The above question needs to be answered in the clearest of terms to avoid any confusion. While the circumstances that invite any of the above procedures are the same, the actual situation usually determines which option is suitable to be implemented.
To drive this point home, we will examine each to see what considerations result in that option being the suitable in each circumstance. In other words, what is it that determines on which option to use?
Liquidation is regulated under the Insolvency Act 24 of 1936, the Companies Act 61 of 1973 as well as the Companies Act of 2008. While the former two acts regulate the liquidation of insolvent companies, the latter governs the winding up of solvent companies.
Liquidation is a process whereby a company’s assets are realised by private treaty or public auction, to pay for the costs of such process and then settle the claims of creditors according to the order of preference, rights, and interests.
The underlying factor used to determine on whether the company must commence with liquidation is when the company is not able to pay its debts as and when they become due. In other instances, its assets may be exceeded by its liabilities (factual insolvency) and sometimes not, but that it still is not able to settle its debt obligations as they become due (commercial insolvency).
Liquidation should be the option where it is reasonably seen that there are no prospects of bringing the company back to operate in solvency.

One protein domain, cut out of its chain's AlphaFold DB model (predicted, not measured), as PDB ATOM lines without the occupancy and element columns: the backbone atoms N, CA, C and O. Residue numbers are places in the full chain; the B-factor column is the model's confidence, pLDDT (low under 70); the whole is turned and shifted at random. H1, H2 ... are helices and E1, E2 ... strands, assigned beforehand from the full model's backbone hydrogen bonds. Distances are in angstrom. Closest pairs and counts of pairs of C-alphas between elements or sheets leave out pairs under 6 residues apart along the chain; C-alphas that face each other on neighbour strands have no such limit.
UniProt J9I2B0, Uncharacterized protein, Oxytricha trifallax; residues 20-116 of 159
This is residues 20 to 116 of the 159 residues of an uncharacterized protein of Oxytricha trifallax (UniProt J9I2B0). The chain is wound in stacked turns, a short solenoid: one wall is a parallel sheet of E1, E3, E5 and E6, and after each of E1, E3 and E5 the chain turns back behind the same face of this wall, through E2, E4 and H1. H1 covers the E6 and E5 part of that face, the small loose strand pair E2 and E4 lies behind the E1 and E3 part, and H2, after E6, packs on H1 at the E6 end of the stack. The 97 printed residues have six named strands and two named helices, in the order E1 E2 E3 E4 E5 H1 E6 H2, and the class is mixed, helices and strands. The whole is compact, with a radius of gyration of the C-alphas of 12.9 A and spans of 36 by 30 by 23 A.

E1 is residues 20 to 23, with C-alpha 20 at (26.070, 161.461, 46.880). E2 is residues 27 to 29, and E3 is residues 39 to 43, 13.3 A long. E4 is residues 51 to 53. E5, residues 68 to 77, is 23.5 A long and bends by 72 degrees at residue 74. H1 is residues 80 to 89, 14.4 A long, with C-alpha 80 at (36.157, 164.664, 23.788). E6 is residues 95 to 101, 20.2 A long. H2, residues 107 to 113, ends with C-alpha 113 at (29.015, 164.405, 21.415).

Business Rescue is a process introduced by chapter 6 of the new Companies Act of 2008 to cater for financially distressed companies. This procedure involves the appointment of a Business Rescue Practitioner (BRP) who must take over the temporary management of the affairs of the company to maximize its chances of returning back from financial distress.
This is done through the development of a Business Rescue Plan, which must be adopted first and then implemented accordingly.
Business Rescue is preferred whereby reasonable chances are that it will offer better returns to the interests and claims of creditors than what liquidation would have done, and that there are better chances of saving the business from collapse such that liquidation would be too drastic a step under the circumstances.
Compromise on the other hand is a less regulated process provided for under the Companies Act of 2008. Compromise is a process whereby provisions are made for the restructuring of the company’s affairs without the appointment of a Practitioner, whether it is financially distressed or not.
This contrasts with Business Rescue which is implemented when the company is financially distressed. A detailed Proposal must be developed and provided to the creditors or a class of creditors, with a notice of the meeting where a vote on the Proposal will be conducted.
A threshold of 75% affirmative vote representing the value of creditor claims present is required for the Proposal to be accepted, which is then sanctioned by Court to be binding on all creditors.
Therefore, it is not a case of heads or tails to determine which option to proceed with, careful analysis of the situation and whether there are reasonable chances of saving the business needs to be done first and then chosen which option to go with.
Our Company Law department assists distressed companies with Liquidations, Business Rescue and Compromise procedures to cater for the interest of the company, its shareholders, employees as well as creditors. Contact us for comprehensive assistance.
The information contained in this site is provided for informational purposes only, and should not be construed as legal advice on any subject matter. One should not act or refrain from acting on the basis of any content included in this site without seeking legal or other professional advice. The contents of this site contain general information and may not reflect current legal developments or address one’s peculiar situation. We disclaim all liability for actions one may take or fail to take based on any content on this site.
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